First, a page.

Children are really good at belief. As children we believe in fairies, in Santa Claus, in our parents complete love for us. We believe that we will live forever, and that we are immortal. We believe in our indestructibility. Even after we grow out of some of our first beliefs, others just as imaginary prevail in our minds. We believe that the good guys are always on our side, and that we are always on the side of what is right and just, and that justice always prevails. We believe that justice makes us stronger than those whose intentions are wrong.
As we become adults, we try to place our faith in things we think we have tangible evidence for. We believe in Western medicine or natural healers to have all the answers, until someone we know dies of something inexplicable to doctors. We believe in our government, until corruption in the heart of our system is uncovered. We believe in God, or the sanctity of marriage, or the incorruptibility of science or in religion to show us the way out of this mess. We believe in everything, until something unpredictable happens and we can't believe anymore.
(And if you're thinking you can trust religion or science- recall the horrors of the Inquisition, or 16th century torture conversions of Native Americans by Spanish Catholics, or today's sex scandals among the Catholic priesthood, not to mention the violence produced by religious brainwashing in both extremist Islam and Christianity. And if you're thinking Science- people run science, and people sometimes make bad choices. Science is not exempt from corruption by people. It is very deeply disturbing to me that some of western medicines' useful discoveries were allegedly made by Nazi doctors doing experiments on concentration camp victims. Einstein said that the one thing he regretted in life was advising Roosevelt to pursue the creation of the atom bomb. He was horrified by the consequent bombing of Hiroshima. )
But people need belief. We need something to hold on to in a world where we are increasingly cynical about the outcomes. Yet how can we believe wholeheartedly in anything when it is increasingly clear that no outcome is absolutely foolproof, and nothing is sacred enough to be untouched by sickness, death, corruption, evil, and apathy? Buddhists call this state of the world transience, and samsara. Life can cause us much suffering if we don't learn to let go of our expectations that things we love will never change, or if we hold too tightly to our ideal outcomes or become too rigid in our thinking.
There are plenty of people who feel as I do, who have confronted the heart of their own darkness, seen the horror of what humans can do to other humans, and entered that godless place which Elie Wiesel describes in "Night". Elie Wiesel was a Jewish scholar whose experiences in concentration camps during the holocaust shook his faith in God and humanity to ash. Like many others before and after him, he had to come to terms with profound doubt. He became a dedicated peace activist as a direct result of his concentration camp experience. I think that this is a remarkable response. Resilience, true compassion, and a deep understanding of life's darkness drove him to become one of the brightest voices of reason in his century. I believe that every human has this capacity for choice, to choose light, or choose darkness.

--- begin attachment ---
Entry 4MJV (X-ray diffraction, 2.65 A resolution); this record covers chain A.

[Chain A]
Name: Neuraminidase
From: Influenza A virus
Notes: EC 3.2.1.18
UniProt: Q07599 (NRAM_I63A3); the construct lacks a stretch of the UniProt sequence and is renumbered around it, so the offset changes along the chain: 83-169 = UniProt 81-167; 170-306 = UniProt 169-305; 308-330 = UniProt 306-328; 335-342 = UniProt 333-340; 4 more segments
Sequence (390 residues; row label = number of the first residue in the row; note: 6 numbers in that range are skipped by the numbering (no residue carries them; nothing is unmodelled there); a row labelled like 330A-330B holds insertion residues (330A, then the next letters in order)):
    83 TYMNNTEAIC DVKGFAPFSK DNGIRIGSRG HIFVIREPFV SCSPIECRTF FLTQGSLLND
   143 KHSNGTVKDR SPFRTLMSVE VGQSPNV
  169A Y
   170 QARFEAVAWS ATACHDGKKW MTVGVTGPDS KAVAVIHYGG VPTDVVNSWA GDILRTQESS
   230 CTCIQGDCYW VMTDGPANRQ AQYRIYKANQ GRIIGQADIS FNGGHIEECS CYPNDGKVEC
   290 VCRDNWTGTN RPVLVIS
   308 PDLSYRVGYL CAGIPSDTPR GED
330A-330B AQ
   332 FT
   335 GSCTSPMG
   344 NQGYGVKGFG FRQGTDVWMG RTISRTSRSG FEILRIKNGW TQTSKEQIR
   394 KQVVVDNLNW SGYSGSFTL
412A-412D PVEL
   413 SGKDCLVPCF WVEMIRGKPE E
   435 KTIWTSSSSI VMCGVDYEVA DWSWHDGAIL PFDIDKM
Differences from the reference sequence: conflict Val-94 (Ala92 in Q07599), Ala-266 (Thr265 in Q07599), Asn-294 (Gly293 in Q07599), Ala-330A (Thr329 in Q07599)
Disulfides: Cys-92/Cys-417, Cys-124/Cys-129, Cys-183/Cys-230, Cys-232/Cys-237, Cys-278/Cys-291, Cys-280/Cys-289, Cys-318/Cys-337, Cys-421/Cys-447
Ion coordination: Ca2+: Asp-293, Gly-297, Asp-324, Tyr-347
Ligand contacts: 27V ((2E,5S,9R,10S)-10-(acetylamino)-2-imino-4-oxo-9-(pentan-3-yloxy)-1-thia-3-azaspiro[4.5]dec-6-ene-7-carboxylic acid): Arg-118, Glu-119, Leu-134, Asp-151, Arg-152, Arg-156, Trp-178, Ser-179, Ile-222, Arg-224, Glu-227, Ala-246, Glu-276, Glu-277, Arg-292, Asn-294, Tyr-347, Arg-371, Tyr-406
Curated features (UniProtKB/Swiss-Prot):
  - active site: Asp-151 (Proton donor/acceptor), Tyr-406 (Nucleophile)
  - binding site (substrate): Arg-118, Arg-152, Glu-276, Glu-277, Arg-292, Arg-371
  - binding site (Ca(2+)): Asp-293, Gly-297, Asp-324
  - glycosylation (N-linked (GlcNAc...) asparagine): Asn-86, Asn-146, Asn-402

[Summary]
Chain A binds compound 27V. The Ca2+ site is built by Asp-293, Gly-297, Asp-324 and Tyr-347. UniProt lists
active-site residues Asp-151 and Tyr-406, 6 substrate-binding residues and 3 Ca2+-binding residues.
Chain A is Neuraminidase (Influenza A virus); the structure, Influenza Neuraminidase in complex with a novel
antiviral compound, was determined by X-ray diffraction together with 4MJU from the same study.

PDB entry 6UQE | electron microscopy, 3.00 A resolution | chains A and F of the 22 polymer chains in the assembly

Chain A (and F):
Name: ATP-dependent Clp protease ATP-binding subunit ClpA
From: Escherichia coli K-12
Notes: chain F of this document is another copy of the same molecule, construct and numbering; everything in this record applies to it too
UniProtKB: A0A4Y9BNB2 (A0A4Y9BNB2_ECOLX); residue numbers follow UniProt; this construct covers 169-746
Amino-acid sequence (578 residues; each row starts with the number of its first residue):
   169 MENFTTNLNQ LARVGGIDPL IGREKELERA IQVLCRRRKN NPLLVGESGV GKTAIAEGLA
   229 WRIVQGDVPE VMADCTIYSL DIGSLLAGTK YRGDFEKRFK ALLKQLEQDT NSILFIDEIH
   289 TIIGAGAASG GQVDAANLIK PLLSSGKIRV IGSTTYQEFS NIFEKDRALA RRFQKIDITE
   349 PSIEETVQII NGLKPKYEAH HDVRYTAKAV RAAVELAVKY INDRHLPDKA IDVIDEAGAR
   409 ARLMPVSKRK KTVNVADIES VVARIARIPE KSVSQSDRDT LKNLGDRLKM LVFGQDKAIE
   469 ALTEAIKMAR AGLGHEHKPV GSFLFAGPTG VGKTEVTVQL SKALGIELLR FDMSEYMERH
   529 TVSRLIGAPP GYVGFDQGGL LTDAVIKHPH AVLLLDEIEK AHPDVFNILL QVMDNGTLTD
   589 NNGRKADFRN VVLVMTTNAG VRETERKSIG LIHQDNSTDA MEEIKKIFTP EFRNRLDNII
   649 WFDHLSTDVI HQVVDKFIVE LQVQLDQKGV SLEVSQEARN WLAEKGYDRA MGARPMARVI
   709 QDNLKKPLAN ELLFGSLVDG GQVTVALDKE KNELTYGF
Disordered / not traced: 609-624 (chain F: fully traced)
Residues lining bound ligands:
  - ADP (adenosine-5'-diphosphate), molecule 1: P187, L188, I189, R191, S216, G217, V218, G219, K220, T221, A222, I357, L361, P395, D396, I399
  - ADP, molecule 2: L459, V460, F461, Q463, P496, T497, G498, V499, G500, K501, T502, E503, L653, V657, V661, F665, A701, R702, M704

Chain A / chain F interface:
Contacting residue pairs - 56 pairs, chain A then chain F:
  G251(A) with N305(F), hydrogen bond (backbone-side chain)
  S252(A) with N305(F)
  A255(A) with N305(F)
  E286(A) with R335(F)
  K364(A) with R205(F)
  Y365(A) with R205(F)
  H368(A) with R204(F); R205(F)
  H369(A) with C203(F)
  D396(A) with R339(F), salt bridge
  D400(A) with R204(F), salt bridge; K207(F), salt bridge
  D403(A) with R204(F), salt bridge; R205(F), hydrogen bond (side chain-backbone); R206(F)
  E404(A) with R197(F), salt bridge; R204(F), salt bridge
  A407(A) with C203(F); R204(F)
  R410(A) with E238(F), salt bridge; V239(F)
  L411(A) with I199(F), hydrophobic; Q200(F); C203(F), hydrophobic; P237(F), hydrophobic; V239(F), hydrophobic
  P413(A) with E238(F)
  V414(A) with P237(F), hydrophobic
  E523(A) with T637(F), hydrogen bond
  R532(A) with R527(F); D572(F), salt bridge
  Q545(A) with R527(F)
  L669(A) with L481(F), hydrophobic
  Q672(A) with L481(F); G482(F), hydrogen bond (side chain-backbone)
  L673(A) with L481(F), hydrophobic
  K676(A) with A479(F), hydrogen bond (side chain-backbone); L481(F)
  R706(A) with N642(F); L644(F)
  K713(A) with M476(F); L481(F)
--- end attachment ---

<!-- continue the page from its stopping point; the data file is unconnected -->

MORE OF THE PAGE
So I believe in people. When I hear about natural disasters and learn about strangers going to great lengths to rescue each other, I believe. When I meet hospice workers who choose to bring comfort to the dying, I believe. When my partner gives the gloves he's wearing to a homeless person, I believe. I believe that we are both the cause and the cure for our own suffering, and that even God, if there is one, must work through the human heart.
When I start to feel hopeless I am encouraged by such warrior souls as Thich Nhat Han, Thomas Merton, the Dalai Lama, Eckhart Tolle, Ursula Le Guin, Pema Chodran, and Elie Wiesel. If I need to remember that I am not alone in the fight against apathy and ignorance, I read their words. As Elie Wiesel said, "Look, if I were alone in the world, I would have the right to choose despair, solitude and self-fulfillment. But I am not alone."
the colors change to golden brown.
Scrub grass and black trees
like ribs against a slate grey sky.
A swirl of snow, drifting with time
as white clouds pile like distant hills,
and the gathering storm turns into purple dusk.
Now the wind and the pines close in.
I grip the wheel, and the road and the sky
and the trees are all a soft cloud white,
And we come at last
to the edge of the sky, to drop like stones
into the inland sea.
Got this tidbit from an interesting site on Body senses (more than 20- check it out.)
"Anything you do a lot and pay attention to, your senses develop finer perceptions in that realm, and you tend to develop mental categories for ‘types of’ that phenomena.
The brain actually devotes a larger area to processing input from those nerve endings, and this starts to happen within days. This leads to an enrichment of experience."
...So keep drawing, keep looking, keep observing, and you'll get better!
Messing around in Photoshop... Used a model photo and a filter. along with many layers of drawing by hand.
(photo by Scott Schuman- for The Diplomat's Wife)
Garance is a fashion illustrator, photographer and fashion blogger of some notoriety. Got these from her beautiful autobiographical book called
Deep thinker, Problem solver, Illustrator, Photographer, Cyclist, Literature buff, Anthropology nerd, and Science fiction geek.